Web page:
Alexandra Savior’s debut album is a dark and gloomy trip through the grip of love. The guiding hand of Arctic Monkey’s frontman Alex Turner makes the sound of Belladonna of Sadness familiar, with echoes of the band’s 2013 album AM haunting much of Saviour’s debut. While the lack of originality found in the album may have proved a fatal flaw for a more established artist, it can be forgiven in the work of a newcomer finding her feet. Belladonna of Sadness may be a little predictable, but it’s a strong and promising album that fills the void left by Lana Del Rey’s departure from Ultraviolence.

Mirage, the album’s opening track, effectively sets the mood. Savior leads us through her adoption of a persona for her musical career, describing in a languid voice her depressed, artistically restrained alter-ego Anna-Marie Mirage in the musical equivalent of a roll of the eyes.

The album visits various recognisable characters through its twelve tracks: the song Frankie is home to a stoic cowboy who can’t be pinned down, while the album’s conclusion Mystery Girl speculates about the other woman. Savior’s voice creates an apathetic, emotionally distant mood to the track that builds into a choked and atmospheric outro.

“There is a moody assertiveness in her voice that places her firmly as the star of her story.”

A highlight of these character driven songs is Girlie, which details the unhealthy habits of one of Hollywood’s rising stars. Personal melodrama, drugs, and a sex-sells attitude are brushed aside in Savior’s sardonic dirge. The minimalistic musical accompaniment shows off her melancholic voice, with the higher notes of the chorus stopping the melody from becoming boring.

A dreamy hook lightens the cynical and unsympathetic song; while the motifs and themes of Savior’s songs are well known, her disdain for what others have portrayed as glamorous sets her apart.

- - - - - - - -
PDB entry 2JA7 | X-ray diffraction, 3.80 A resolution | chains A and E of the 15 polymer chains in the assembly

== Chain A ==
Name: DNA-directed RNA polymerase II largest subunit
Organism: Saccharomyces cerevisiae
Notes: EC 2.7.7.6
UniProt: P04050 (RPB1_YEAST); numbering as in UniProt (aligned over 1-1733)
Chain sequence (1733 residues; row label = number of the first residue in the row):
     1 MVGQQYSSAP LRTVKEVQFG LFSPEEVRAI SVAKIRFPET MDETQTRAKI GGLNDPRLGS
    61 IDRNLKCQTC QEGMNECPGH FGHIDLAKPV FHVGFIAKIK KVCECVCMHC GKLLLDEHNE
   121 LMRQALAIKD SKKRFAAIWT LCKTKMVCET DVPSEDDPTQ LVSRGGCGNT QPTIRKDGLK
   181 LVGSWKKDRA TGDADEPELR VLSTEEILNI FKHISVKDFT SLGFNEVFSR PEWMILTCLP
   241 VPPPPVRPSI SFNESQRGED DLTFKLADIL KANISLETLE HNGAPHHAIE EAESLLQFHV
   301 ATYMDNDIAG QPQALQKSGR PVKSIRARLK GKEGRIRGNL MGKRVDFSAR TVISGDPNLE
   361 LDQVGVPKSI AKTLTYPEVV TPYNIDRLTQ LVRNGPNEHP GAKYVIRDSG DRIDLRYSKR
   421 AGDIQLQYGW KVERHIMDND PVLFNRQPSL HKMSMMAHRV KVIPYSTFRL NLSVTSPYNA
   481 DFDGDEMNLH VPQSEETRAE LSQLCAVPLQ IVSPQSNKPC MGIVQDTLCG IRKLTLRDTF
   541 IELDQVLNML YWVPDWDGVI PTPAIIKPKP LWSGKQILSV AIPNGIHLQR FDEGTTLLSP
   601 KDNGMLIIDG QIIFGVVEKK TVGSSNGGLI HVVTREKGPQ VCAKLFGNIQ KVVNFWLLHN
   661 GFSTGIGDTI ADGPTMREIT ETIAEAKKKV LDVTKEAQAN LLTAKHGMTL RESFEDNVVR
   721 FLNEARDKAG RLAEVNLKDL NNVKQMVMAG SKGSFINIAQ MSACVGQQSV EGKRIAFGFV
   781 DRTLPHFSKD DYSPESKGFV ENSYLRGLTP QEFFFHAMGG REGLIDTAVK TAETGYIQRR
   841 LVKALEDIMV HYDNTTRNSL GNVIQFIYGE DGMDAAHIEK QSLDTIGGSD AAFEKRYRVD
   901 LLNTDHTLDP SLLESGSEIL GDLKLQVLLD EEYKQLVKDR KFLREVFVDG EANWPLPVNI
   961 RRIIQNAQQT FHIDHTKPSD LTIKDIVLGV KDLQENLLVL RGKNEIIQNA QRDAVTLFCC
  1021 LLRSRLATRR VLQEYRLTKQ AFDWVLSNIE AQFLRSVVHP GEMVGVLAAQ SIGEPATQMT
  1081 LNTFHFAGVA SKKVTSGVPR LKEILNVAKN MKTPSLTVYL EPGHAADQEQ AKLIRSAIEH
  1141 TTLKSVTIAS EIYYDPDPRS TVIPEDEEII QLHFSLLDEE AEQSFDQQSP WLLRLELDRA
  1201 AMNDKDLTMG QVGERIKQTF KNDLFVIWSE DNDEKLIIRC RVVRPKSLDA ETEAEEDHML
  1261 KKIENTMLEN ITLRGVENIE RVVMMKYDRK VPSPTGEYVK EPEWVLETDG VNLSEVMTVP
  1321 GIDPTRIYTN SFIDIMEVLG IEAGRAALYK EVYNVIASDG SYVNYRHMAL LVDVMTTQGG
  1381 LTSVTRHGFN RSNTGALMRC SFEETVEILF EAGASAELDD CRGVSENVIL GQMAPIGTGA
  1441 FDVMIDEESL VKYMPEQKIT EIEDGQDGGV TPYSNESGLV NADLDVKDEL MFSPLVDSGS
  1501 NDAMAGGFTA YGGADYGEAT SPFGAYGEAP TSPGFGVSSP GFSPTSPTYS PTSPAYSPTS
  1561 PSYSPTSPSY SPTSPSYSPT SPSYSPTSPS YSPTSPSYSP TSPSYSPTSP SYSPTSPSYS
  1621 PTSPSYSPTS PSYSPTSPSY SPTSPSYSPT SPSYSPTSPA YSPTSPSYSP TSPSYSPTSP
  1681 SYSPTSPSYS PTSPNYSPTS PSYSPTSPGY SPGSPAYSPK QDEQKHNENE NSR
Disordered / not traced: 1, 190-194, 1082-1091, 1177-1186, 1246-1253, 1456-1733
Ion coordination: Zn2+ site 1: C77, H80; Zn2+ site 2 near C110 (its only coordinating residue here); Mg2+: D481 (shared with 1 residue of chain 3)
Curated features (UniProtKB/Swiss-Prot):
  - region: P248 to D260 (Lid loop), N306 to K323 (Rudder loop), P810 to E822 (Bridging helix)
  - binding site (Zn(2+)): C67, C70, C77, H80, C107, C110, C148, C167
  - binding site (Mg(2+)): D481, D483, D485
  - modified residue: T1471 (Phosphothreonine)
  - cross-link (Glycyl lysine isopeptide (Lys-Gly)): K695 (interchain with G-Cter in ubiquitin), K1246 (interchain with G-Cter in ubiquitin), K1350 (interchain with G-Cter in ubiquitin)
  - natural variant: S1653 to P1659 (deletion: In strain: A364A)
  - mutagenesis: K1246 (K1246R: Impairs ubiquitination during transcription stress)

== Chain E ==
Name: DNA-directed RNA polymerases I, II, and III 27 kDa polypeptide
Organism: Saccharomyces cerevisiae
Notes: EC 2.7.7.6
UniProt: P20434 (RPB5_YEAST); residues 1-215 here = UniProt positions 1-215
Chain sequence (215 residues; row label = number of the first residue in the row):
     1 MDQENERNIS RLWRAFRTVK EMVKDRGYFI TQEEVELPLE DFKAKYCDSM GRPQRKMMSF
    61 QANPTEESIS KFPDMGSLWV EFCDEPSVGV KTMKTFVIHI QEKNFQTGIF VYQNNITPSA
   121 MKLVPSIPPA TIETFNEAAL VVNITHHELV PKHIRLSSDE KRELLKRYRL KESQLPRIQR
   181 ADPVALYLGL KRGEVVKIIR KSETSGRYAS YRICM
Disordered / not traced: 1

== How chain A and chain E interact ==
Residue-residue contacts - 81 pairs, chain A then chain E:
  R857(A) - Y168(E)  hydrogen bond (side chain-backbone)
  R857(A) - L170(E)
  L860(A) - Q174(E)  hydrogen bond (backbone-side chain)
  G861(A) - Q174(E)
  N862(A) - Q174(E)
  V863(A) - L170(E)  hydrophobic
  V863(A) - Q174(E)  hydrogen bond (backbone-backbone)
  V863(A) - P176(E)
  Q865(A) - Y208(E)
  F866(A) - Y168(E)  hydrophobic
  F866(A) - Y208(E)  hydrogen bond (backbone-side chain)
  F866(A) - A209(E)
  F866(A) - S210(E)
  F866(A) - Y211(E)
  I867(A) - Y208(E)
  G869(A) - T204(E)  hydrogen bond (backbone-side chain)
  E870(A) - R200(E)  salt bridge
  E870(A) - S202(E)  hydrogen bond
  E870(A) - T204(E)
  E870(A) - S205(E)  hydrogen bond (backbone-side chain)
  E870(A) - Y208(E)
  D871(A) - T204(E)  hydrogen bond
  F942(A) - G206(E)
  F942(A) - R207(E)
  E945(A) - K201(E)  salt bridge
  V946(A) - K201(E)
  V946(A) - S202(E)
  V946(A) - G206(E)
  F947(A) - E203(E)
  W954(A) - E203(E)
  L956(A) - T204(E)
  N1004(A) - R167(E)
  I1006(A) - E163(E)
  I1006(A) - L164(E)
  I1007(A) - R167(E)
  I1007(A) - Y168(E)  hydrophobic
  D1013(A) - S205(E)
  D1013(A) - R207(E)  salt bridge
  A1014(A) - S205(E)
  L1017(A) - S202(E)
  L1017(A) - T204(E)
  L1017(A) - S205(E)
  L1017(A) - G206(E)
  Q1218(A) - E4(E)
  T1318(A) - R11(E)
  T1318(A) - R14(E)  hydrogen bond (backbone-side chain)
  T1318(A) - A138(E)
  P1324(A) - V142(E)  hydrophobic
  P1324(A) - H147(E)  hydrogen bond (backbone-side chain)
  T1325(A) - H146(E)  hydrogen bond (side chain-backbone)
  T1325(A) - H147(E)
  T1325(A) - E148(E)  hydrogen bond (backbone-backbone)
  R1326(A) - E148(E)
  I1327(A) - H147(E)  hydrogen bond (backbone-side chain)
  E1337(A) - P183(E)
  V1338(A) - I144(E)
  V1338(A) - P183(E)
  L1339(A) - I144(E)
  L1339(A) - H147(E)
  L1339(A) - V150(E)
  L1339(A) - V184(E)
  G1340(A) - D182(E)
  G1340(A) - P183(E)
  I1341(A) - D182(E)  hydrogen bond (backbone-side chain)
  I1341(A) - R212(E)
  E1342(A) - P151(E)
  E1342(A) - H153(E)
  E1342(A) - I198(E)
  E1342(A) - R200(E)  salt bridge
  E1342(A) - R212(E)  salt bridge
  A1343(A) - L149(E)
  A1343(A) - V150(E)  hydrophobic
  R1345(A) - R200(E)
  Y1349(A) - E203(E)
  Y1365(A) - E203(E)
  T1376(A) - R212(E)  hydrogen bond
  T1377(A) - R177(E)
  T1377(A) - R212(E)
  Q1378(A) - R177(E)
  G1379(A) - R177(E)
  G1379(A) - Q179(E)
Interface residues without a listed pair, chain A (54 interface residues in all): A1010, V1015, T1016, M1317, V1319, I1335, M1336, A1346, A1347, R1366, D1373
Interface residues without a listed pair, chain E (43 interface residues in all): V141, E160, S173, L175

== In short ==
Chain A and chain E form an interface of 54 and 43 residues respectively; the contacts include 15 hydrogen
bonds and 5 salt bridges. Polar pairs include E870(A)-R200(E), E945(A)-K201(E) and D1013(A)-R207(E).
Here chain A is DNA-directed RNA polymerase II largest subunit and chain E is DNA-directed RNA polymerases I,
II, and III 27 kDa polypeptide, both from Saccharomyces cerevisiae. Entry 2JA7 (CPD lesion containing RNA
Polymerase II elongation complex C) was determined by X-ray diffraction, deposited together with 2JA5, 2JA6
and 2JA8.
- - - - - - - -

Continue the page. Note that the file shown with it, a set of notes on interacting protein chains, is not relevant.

This is particularly notable in Audeline, which seems to be named not for the dominating love interest of the song, but for the woman who warned against him. The chorus highlights the importance of friendship in the face of unhealthy relationships; Savior doesn’t allow herself to become the placidly abandoned muse of flawed men.

There is a moody assertiveness in her voice that places her firmly as the star of her story. Although the song M.T.M.E tries to emphasise this through the use of speech and a scream towards the end of the track, it feels unnecessary and over-produced, only detracting from the immersive quality of Savior’s voice.

“Packed with eerie synth, moody guitars, and carried by the dark, appealing voice of Savior, the album successfully sets the tone and sticks to it.”

However, in trying to capture this dim Polaroid of relationships gone awry, there are times where the album could risk becoming relentlessly monotonous. ‘Til You’re Mine stands out with a livelier percussion introduction that becomes the backbone of the track. The song goes on to rise into a hopeful, if misguided, ending that stands out amidst the low toned fatalism of much of the album.

The succeeding song, Vanishing Point, also intrigues with a bluesy guitar riff that leads into a richly textured chorus. A Bonnie and Clyde-esque romantic fantasy, the song track indulges in the intensity of a threatened love that adds some relief to Belladonna of Sadness without compromising its overall mood.

Bones is perhaps the closest on the album to a commercial pop song and obviously linked to the Arctic Monkey’s work. The song wanders through the intense attraction, verging on obsession, of a new romance. Although the lingering, low voice of Savior adds a pulling appeal to the track, there is an emptiness in the monotony of the song –  Savior is right when she says it “goes on.” Devoid of the catch of a hook and only a brief bridge to relieve Bones, the track becomes a little tedious and fails to fully deliver.

Belladonna of Sadness is a strong album from the twenty-two-year-old Savior. Packed with eerie synth, moody guitars, and carried by the dark, appealing voice of Savior, the album successfully sets the tone and sticks to it. Having created a strict mood, it will be interesting to see how she develops from her debut and where the future will lead her.

Freya Whiteside

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Image courtesy of Alexandra Savior Facebook page.

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